But then…. she flew away…. and didn’t return again to her baby. I cried.

Cried for the baby bird…. and cried because sometimes the obstacles seem so high for my kids that I just don’t know what to do to help them.  Those are the days I hang on for all I’m worth, my tears and prayers leaving tracks through my soul.

Some time later, my neighbour crept up the ladder to peer at the baby. And, I cried some more: all the pitching in of so many people had not been enough to save him. He had died in the tree in which he had begun his life, swaying in the gentle wind, under the big blue sky.

I reflected later why so many of us on my street had all stopped everything in our busy lives and taken so much time and effort to help the baby jay.  The answer, I realized, was that he was precious to us.  He was worth the time and energy and effort, and even though we had not been successful, we had done what we could for the precise reason that this tiny bird was precious to us and we were invested in its well-being and success.

The analogy to my own kids hit me really hard. Things in older child/ teen adoption or caregiving are often not easy- for child or parent.  But, it is worth it.  Worth it because, so much more so than a baby bird, a child’s life is precious, the most precious thing in all the earth.  All children are precious. And when a child has gone through hard times that have wounded his or her spirit- we as the adults in that child’s life are called to do all we can, to drop everything, and devote our lives to helping that child in a healing way.

All the tears, all the pain, all the struggles are worth it to invest in the life of a precious child who has not had it easy, but who deserves as much of a good life as any person does.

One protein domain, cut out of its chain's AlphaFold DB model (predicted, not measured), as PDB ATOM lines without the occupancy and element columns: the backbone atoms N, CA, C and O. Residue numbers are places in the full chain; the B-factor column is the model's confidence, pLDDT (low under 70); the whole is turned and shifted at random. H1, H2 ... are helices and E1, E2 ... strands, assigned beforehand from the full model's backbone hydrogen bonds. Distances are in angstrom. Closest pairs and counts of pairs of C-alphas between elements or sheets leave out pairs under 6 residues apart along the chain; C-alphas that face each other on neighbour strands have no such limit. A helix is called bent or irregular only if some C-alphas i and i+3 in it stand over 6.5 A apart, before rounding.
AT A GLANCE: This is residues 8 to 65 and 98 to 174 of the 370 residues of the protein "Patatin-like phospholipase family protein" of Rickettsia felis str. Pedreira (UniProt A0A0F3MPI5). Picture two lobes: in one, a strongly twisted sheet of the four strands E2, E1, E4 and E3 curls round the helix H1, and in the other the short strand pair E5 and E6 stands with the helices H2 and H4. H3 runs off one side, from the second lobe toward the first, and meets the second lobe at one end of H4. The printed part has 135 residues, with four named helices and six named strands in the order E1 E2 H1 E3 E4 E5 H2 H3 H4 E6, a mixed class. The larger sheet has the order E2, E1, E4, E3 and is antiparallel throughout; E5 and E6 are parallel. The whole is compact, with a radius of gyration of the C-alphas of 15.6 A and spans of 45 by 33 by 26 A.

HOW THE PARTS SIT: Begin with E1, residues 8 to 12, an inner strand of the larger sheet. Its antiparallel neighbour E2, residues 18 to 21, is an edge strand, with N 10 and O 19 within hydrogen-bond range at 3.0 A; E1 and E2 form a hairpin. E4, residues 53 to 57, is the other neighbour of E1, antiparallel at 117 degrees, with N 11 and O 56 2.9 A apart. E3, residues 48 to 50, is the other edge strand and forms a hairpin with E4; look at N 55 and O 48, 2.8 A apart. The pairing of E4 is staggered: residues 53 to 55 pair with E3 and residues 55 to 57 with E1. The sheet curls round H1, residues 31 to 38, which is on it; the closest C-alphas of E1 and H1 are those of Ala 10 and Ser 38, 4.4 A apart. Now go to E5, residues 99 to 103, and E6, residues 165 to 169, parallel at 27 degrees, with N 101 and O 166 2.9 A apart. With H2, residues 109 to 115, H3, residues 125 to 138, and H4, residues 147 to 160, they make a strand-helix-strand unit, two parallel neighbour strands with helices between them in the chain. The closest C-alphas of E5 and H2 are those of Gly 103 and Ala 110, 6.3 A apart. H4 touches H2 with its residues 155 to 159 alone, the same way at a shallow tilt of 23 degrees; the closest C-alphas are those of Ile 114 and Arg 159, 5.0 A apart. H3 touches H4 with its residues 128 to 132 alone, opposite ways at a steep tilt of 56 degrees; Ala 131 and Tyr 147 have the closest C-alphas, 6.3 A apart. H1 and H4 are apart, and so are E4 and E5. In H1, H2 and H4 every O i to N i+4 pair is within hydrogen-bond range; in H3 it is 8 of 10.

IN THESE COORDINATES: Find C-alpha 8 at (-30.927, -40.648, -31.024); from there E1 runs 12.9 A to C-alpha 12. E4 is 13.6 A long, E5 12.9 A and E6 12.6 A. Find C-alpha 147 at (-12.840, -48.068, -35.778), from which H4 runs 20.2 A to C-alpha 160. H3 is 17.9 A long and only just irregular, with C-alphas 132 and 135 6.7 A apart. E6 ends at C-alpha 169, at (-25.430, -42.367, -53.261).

Older child adoption is a common theme in media- from books to movies to magazines.  What nearly all these stories have in common is what I call the “Anne of Green Gables” premise: a child is moved out of difficult circumstances and then sails off into the sunset with their new family, with all traces of pain vanquished, all hurt easily gone and healed. The child, in fact, brings easy joy into the adult’s life, enhancing things for all the adults around.

The reality is often different, and there can be many hard times. That’s not the way it often goes, in large part because as adults we are to be there for the children, and not them for us. The reality, I’ve discovered through our journey and the many other adoptive and foster-care families I’ve met over the years, is that it is often not easy. There are often hardships and pain and sacrifice involved. But yet, because that child is precious, every hardship is worth it.

And, oh, there is joy too.  Often deep joy.

That joy comes in bonding with a young life and knowing that no matter what their earlier years consisted of, that you are doing what you can to give them a good, happy, healthy life for the remainder of their childhood.  The joy comes because there is nothing more precious than a child.

Being involved in adopting/ caregiving of children/ young adults is the hardest thing I’ve ever done, but by far it is also the best blessing God has ever given me.

For all my days, I will thank God for my precious children, and I will fight with every ounce of my spirit for them.





One Reply to “The story of the baby bird: on parenting adopted kids and fighting for what is precious”

Leave a Reply

Your email address will not be published. Required fields are marked *